# D&D (2024)What do you want in the revised DMG?

#### DND_Reborn

##### The High Aldwin
Just plucking these out for the moment. I'm going to take some (hopefully small) liberties with the math for ease of use. I believe you mentioned somewhere that a 35% hit rate would be more your speed rather than the 5e "60-65%" success rate you indicate. With that assumption in mind, let's make it 33% vs 66%.
Sure. You are pretty spot on. If you do 60% with "disadvantage" (not the mechanic, but the concept), your hit drops to 0.60 x 0.6 or 0.36, roughly the 35% I would (personally) prefer. If you go to 65% as the base, you get roughly 42%, which is a tad bit high for me but perfectly acceptable.

Combined with 5e increase in HP (I'm saying it is a 2x increase for simple math here - just as the "to-hit" rate is 2x higher) we find ourselves with the following question:

Would players rather have a 5e-style fight against a 100HP monster that can be hit 2/3 of the time OR a modded "old school"-style fight against a 50HP monster that can be hit 1/3 of the time?

It strikes me that players having their PCs hit 2/3 of the time is likely more fulfilling than missing 2/3 of the time. If we add the "more damage" assertion to the mix, we have the 5e-style fight resolving more quickly.
FWIW, our simplification is to remove CON bonus from HP for everything (PCs and creatures alike). In general, this is roughly 75% (again, on average) of the listed hit point in stat blocks. I am using a sample of over 700 creatures for my analysis. However, at one point to really keep it simple, we just did half HP for creatures, and that worked as well.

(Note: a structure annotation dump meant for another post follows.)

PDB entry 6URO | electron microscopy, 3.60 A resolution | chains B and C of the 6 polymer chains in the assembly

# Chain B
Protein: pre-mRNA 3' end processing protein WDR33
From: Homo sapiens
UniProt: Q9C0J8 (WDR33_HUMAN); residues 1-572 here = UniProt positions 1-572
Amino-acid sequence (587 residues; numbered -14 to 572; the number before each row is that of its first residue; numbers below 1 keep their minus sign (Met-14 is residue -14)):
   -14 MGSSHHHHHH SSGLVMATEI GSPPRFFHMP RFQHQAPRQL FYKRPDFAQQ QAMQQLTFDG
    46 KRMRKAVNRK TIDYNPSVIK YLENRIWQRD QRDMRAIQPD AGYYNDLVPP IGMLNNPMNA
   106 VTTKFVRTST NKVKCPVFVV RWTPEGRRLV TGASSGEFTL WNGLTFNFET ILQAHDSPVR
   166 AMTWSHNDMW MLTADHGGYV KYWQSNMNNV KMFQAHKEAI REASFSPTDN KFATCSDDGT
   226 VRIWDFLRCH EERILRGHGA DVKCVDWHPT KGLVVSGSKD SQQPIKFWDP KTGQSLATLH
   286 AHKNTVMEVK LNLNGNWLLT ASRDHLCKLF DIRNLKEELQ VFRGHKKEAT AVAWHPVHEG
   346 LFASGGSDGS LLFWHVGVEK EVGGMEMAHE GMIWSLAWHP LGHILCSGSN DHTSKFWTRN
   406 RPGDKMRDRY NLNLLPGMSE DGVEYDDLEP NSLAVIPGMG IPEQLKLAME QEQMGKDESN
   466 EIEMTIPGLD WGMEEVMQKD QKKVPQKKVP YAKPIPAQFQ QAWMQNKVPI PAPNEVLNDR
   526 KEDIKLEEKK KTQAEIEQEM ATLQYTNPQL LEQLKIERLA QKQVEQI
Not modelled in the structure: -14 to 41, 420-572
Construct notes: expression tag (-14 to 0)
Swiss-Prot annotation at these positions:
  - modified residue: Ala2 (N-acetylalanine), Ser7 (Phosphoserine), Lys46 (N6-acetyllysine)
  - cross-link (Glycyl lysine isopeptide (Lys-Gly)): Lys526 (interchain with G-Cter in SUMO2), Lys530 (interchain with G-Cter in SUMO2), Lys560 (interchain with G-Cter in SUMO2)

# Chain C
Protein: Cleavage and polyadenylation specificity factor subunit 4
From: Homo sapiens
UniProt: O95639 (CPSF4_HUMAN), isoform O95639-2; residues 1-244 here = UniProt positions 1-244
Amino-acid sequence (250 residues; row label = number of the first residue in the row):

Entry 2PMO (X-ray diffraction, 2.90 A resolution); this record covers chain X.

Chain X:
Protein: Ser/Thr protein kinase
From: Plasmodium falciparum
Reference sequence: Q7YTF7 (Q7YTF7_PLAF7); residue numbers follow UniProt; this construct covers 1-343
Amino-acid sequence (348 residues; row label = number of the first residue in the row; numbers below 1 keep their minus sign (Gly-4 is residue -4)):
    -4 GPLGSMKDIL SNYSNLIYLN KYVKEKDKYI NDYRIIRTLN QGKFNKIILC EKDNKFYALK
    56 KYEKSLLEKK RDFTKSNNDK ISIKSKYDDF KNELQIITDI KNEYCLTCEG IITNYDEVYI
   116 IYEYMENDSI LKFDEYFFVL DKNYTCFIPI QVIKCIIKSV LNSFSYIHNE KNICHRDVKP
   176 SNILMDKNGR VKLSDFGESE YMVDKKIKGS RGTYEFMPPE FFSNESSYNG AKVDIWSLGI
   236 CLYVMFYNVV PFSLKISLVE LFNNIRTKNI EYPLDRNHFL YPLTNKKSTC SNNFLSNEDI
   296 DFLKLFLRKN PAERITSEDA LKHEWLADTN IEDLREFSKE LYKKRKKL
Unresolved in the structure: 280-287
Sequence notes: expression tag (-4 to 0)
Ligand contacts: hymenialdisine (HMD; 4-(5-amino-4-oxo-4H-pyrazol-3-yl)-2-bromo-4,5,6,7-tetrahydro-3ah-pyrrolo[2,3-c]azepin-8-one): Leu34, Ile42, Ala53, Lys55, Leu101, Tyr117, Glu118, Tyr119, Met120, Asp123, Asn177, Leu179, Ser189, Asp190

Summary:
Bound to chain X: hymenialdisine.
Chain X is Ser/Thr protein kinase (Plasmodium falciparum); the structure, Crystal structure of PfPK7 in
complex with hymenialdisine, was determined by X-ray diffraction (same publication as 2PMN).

In doing the analysis with fewer HP but a decreased chance of hitting, the typically combat is extend about 1-2 rounds. Since a common complaint IME is combat is only 2-3 rounds and too quickly, this helps with that issue for those who have it.

As to the bolded comment, my experience is precisely the opposite. In old school, hitting was exciting because it did miss a lot. In 5E, attacking is even more dissatisfying because you hit so often it becomes routine:

"Oh, look, I hit (big surprise, huh?). Oh, look, I hit again... yawn

It really makes it more boring. Think about baseball. When a player gets a hit it is exciting, something is happening, because generally hitting percentage is 25-35% (or maybe that is on-base... or the same thing? I am not a baseball fan so perhaps I am wrong?). But, if hitting becomes almost expected, it loses its appeal.

When I was playing RAW at first, players were actually surprised and sort of happy when they missed! YMMV of course, but that is my experience.

Of course, we had to expand the critical hit zone, as it were, to keep it closer to 5% (1 in 20) instead of 1 in 400 with the "disadvantage" mechanic thrown in.